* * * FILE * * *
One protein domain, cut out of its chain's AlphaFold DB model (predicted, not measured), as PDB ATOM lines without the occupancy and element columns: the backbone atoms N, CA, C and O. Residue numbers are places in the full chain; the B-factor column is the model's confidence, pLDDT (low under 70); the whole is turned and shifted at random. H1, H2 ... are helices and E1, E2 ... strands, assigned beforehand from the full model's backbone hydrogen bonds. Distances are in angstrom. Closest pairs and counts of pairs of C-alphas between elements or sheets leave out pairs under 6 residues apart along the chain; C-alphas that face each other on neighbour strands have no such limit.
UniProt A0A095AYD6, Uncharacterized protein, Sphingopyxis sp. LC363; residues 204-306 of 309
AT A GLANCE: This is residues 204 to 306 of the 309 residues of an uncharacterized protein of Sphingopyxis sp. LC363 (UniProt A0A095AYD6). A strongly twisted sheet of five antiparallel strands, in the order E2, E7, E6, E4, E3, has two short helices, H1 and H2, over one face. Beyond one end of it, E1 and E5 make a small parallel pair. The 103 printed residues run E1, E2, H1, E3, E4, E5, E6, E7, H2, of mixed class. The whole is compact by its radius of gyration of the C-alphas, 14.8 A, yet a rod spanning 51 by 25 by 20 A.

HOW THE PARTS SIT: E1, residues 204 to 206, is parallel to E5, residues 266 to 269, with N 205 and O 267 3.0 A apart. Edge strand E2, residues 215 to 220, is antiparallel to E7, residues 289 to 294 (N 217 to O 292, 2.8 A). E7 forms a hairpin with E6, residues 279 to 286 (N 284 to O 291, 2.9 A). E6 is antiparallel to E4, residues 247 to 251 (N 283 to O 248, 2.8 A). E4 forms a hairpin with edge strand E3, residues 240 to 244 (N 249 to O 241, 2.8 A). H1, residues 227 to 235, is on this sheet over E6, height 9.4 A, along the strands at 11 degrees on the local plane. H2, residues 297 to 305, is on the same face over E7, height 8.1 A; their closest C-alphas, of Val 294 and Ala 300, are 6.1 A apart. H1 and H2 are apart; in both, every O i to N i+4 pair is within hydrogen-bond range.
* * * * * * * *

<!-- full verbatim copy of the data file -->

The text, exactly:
One protein domain, cut out of its chain's AlphaFold DB model (predicted, not measured), as PDB ATOM lines without the occupancy and element columns: the backbone atoms N, CA, C and O. Residue numbers are places in the full chain; the B-factor column is the model's confidence, pLDDT (low under 70); the whole is turned and shifted at random. H1, H2 ... are helices and E1, E2 ... strands, assigned beforehand from the full model's backbone hydrogen bonds. Distances are in angstrom. Closest pairs and counts of pairs of C-alphas between elements or sheets leave out pairs under 6 residues apart along the chain; C-alphas that face each other on neighbour strands have no such limit.
UniProt A0A095AYD6, Uncharacterized protein, Sphingopyxis sp. LC363; residues 204-306 of 309
AT A GLANCE: This is residues 204 to 306 of the 309 residues of an uncharacterized protein of Sphingopyxis sp. LC363 (UniProt A0A095AYD6). A strongly twisted sheet of five antiparallel strands, in the order E2, E7, E6, E4, E3, has two short helices, H1 and H2, over one face. Beyond one end of it, E1 and E5 make a small parallel pair. The 103 printed residues run E1, E2, H1, E3, E4, E5, E6, E7, H2, of mixed class. The whole is compact by its radius of gyration of the C-alphas, 14.8 A, yet a rod spanning 51 by 25 by 20 A.

HOW THE PARTS SIT: E1, residues 204 to 206, is parallel to E5, residues 266 to 269, with N 205 and O 267 3.0 A apart. Edge strand E2, residues 215 to 220, is antiparallel to E7, residues 289 to 294 (N 217 to O 292, 2.8 A). E7 forms a hairpin with E6, residues 279 to 286 (N 284 to O 291, 2.9 A). E6 is antiparallel to E4, residues 247 to 251 (N 283 to O 248, 2.8 A). E4 forms a hairpin with edge strand E3, residues 240 to 244 (N 249 to O 241, 2.8 A). H1, residues 227 to 235, is on this sheet over E6, height 9.4 A, along the strands at 11 degrees on the local plane. H2, residues 297 to 305, is on the same face over E7, height 8.1 A; their closest C-alphas, of Val 294 and Ala 300, are 6.1 A apart. H1 and H2 are apart; in both, every O i to N i+4 pair is within hydrogen-bond range.